Medications


Alogliptin; Metformin oral tablets

What is this medicine?

ALOGLIPTIN; METFORMIN (al oh GLIP tin; met FOR min) is a combination of 2 medicines used to treat type 2 diabetes. This medicine lowers blood sugar. Treatment is combined with a balanced diet and exercise.

How should I use this medicine?

Take this medicine by mouth with a glass of water. Take this medicine with food. Do not cut this medicine. Follow the directions on the prescription label. Take your doses at regular intervals. Do not take your medicine more often than directed. Do not stop taking except on your doctor's advice.

Talk to your pediatrician regarding the use of this medicine in children. Special care may be needed.

What side effects may I notice from receiving this medicine?

Side effects that you should report to your doctor or health care professional as soon as possible:

  • allergic reactions like skin rash, itching or hives, swelling of the face, lips, or tongue

  • breathing problems

  • dark urine

  • general ill feeling or flu-like symptoms

  • joint pain

  • light-colored stools

  • loss of appetite

  • muscle pain

  • nausea, vomiting

  • redness, blistering, peeling or loosening of the skin, including inside the mouth

  • right upper belly pain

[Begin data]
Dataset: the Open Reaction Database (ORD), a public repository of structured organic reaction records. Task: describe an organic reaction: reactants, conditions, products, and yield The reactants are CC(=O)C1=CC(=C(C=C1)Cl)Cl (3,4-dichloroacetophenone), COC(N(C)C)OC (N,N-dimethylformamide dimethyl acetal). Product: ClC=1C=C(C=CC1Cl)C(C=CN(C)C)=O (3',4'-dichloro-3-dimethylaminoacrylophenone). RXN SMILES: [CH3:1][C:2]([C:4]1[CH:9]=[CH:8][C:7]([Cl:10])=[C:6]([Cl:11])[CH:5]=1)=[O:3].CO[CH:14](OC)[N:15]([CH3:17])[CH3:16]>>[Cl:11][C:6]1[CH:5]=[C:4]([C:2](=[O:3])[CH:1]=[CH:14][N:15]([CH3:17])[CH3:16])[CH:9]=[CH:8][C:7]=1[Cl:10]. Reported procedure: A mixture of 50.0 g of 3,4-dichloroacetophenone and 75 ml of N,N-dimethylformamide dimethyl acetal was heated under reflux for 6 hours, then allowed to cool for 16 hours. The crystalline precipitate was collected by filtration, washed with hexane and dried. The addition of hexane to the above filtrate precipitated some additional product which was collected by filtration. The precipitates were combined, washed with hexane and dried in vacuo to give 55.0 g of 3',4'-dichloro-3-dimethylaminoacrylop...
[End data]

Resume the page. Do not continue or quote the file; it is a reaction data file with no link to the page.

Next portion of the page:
• signs and symptoms of low blood sugar such as feeling anxious, confusion, dizziness, increased hunger, unusually weak or tired, sweating, shakiness, cold, irritable, headache, blurred vision, fast heartbeat, loss of consciousness

  • slow or irregular heartbeat

  • unusual stomach upset or pain

  • yellowing of the eyes or skin

Side effects that usually do not require medical attention (report to your doctor or health care professional if they continue or are bothersome):

  • diarrhea

  • headache

  • heartburn

  • metallic taste in the mouth

  • stomach gas, upset

  • stuffy or runny nose

What may interact with this medicine?

Do not take this medicine with any of the following medications:

  • certain contrast medicines given before X-rays, CT scans, MRI, or other procedures

  • dofetilide

  • gatifloxacin

This medicine may also interact with the following medications:

  • acetazolamide

  • alcohol

  • amiloride

  • certain antiviral medicines for HIV infection or hepatitis

  • cimetidine

  • crizotinib

  • digoxin

  • diuretics

  • female hormones, like estrogens or progestins and birth control pills

  • glycopyrrolate

  • isoniazid

  • lamotrigine

  • medicines for blood pressure, heart disease, irregular heart beat

  • memantine

  • methazolamide

  • midodrine

  • morphine

  • nicotinic acid

  • phenothiazines like chlorpromazine, mesoridazine, prochlorperazine, thioridazine

  • phenytoin

  • procainamide

  • propantheline

  • quinidine

  • quinine

  • ranitidine

  • ranolazine

  • steroid medicines like prednisone or cortisone

  • stimulant medicines for attention disorders, weight loss, or to stay awake

  • thyroid medicines

  • topiramate

  • trimethoprim

  • trospium

  • vancomycin

  • vandetanib

  • zonisamide

What if I miss a dose?

If you miss a dose, take it as soon as you can. If it is almost time for your next dose, take only that dose. Do not take double or extra doses.

Where should I keep my medicine?